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Christina Gorton
Christina Gorton

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Root to Linux: Search Files with Grep

Introduction

Grep is a commonly used command in Linux (or Unix) to search through 1 or more files for a pattern or word.

Fun fact: grep is short for Global regular expression print(g/re/p). It was a command used in a simple Unix text editor called ed(pronounced ee dee). It would print all the lines matching a certain pattern.

There are many ways to use the grep command. In this tutorial you will use the grep command to search within files and directories and print file types that contain a certain string and more.

Prerequisites

  • You can use a Linux shell or any Unix terminal like the one found on MacOS. If you do not have a Linux distro set up, you can use an online command shell to practice these commands. For this tutorial I used the terminal found on MacOS.
  • Create a directory on your computer called book and add 2 text files named story.txt and poem.txt. We will use these files throughout the tutorial. If you would like to practice the Linux commands to create a directory, files, and add text please see Part 1 and 2 of my Hands-on Commands tutorial.

Inside the story.txt file add this text:
A Cat Haiku
In the morning
You sleep despite my meow
I stand on your face

Inside the poem.txt file add this text:
A Cat Poem
Meow meow meow
Meow meow meow meow
Meow meow

Example:
Creating a directory and files with Linux commands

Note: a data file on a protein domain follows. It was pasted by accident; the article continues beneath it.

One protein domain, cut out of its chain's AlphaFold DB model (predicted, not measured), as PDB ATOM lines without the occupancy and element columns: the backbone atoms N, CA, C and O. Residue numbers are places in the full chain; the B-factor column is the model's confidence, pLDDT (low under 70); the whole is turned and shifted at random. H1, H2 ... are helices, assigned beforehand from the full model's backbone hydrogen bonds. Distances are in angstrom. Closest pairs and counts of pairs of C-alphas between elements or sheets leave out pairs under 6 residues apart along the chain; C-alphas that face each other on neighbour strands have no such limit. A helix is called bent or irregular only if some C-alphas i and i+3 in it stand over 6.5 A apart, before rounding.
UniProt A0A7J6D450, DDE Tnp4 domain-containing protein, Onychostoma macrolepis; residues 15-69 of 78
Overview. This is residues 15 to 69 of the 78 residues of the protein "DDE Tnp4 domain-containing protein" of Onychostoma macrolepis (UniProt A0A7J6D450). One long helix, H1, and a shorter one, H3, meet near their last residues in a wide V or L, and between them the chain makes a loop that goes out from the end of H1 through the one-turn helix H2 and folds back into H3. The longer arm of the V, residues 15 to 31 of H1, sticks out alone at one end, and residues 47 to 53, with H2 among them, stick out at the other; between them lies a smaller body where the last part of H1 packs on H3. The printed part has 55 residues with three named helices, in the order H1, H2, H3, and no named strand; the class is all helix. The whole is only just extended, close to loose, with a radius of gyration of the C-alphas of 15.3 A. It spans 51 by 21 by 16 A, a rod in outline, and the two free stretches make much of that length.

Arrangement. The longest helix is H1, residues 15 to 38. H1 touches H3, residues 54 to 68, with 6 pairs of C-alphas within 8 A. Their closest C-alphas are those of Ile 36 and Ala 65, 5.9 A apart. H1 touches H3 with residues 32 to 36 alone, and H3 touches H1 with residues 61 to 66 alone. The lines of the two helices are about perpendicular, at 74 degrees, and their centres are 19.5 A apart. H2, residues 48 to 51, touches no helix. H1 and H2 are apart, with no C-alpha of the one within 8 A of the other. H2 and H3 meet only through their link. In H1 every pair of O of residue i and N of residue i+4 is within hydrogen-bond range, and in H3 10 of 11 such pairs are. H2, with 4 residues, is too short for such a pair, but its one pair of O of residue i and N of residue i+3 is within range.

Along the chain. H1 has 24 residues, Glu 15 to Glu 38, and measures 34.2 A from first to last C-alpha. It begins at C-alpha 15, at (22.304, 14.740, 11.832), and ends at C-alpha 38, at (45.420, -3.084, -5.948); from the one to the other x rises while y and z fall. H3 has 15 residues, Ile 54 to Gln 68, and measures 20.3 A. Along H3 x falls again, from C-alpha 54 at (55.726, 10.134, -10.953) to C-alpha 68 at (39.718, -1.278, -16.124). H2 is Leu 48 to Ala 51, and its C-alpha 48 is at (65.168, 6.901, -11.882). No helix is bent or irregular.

Searching Within a File

One way to use the grep command is to search for a word in a specific file. In this section you will use the grep command to search for the word cat in the story.txt file.

In your terminal navigate to your book directory with the cd command then type:

grep cat story.txt
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Using grep to search a file
Nothing is returned

This command looks in the story.txt file for a pattern that matches cat. You will see in the terminal that it does not return anything. There is a word cat in the story.txt file but it is capitalized.
The grep command is case sensitive. To return the line in the text file that matches the pattern cat you could type:

grep Cat story.txt
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Yet, you may not know the case of a pattern you are looking for in a file. To search for a word or pattern that is case insensitive you can use the -i flag. The -i flag is shorthand for --ingnore-case.

grep -i cat story.txt